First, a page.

Corruption And Officials' Pay
August 16, 1997
Corruption among government officials is a serious problem in many developing countries. International financiers have long debated ways to combat it.
Researchers at the International Monetary Fund suggest that paying public officials more seems to reduce the incidence of corruption somewhat. But raising official pay scales would be costly.
- Bureaucratic pay scales in the developing world range from 3.5 times manufacturing wages in Singapore, to about one-half such wages in Egypt and Mexico.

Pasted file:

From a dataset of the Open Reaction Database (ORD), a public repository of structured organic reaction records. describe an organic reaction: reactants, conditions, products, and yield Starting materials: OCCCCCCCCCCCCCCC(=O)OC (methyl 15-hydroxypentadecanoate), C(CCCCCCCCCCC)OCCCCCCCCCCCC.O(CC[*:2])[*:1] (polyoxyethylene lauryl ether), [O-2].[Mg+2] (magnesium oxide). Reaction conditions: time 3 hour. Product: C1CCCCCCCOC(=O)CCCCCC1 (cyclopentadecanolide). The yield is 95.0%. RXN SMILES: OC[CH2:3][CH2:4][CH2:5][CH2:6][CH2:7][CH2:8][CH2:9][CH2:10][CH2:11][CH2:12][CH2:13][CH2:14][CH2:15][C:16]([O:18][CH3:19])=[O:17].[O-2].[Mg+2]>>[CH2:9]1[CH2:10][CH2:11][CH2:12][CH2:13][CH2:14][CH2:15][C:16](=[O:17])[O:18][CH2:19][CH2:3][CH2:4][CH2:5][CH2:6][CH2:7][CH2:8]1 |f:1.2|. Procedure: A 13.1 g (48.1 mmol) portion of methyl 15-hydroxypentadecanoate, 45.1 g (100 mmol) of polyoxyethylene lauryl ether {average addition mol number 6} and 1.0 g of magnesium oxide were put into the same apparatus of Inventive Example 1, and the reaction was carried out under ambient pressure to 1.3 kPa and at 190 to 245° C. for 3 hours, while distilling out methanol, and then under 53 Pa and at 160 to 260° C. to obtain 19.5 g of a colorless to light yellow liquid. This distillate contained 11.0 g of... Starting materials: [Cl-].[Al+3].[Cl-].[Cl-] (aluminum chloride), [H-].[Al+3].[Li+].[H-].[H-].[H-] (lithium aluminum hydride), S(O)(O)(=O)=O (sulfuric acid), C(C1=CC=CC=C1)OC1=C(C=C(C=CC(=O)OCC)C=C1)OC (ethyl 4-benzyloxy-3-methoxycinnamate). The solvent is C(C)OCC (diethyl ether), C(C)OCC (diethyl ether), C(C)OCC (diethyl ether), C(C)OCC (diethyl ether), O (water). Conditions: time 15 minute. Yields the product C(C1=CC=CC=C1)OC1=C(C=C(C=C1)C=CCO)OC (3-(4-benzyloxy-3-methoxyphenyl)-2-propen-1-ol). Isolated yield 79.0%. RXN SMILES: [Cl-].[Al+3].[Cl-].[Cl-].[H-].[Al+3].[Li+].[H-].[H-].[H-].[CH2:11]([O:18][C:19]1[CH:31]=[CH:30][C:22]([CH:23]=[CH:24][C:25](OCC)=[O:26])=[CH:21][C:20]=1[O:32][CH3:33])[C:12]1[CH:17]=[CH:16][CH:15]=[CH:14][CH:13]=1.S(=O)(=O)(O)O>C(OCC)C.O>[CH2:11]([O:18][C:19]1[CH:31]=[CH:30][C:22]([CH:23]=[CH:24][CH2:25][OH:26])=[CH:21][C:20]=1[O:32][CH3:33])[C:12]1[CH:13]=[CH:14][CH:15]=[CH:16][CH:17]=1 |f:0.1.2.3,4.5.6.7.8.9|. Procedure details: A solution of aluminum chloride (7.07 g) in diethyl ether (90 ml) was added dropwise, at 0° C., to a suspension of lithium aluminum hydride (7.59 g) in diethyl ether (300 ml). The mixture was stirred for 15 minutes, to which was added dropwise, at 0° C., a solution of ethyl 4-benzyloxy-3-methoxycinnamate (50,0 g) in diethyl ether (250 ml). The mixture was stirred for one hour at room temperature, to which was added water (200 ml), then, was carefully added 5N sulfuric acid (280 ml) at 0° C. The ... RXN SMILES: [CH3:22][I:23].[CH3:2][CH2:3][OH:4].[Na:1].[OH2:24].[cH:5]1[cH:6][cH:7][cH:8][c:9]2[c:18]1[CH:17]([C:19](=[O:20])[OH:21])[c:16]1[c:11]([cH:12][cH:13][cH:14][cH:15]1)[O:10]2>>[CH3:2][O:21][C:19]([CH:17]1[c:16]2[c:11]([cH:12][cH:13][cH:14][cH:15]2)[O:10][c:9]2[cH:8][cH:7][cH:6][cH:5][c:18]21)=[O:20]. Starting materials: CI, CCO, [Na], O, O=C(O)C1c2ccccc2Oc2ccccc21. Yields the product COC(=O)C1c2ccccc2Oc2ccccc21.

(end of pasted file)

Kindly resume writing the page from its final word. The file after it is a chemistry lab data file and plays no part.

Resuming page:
- The researchers suggest that raising average civil-service pay from 100 percent to 200 percent of the manufacturing wage reduces corruption by about one unit on their corruption index.
- Getting rid of corruption would entail government wages being set at between 2.8 and 7.4 times the rate of manufacturing wages -- a stiff price.
- Some countries -- El Salvador is an example -- pay their bureaucrats far more than the average factory worker, yet still have corruption problems.
- It is noted that some governments deliberately keep wages low because they take it for granted that customs inspectors and driving-license clerks will supplement their official pay through bribes.
Source: "Reasons to be Venal," Economist, August 16, 1997.
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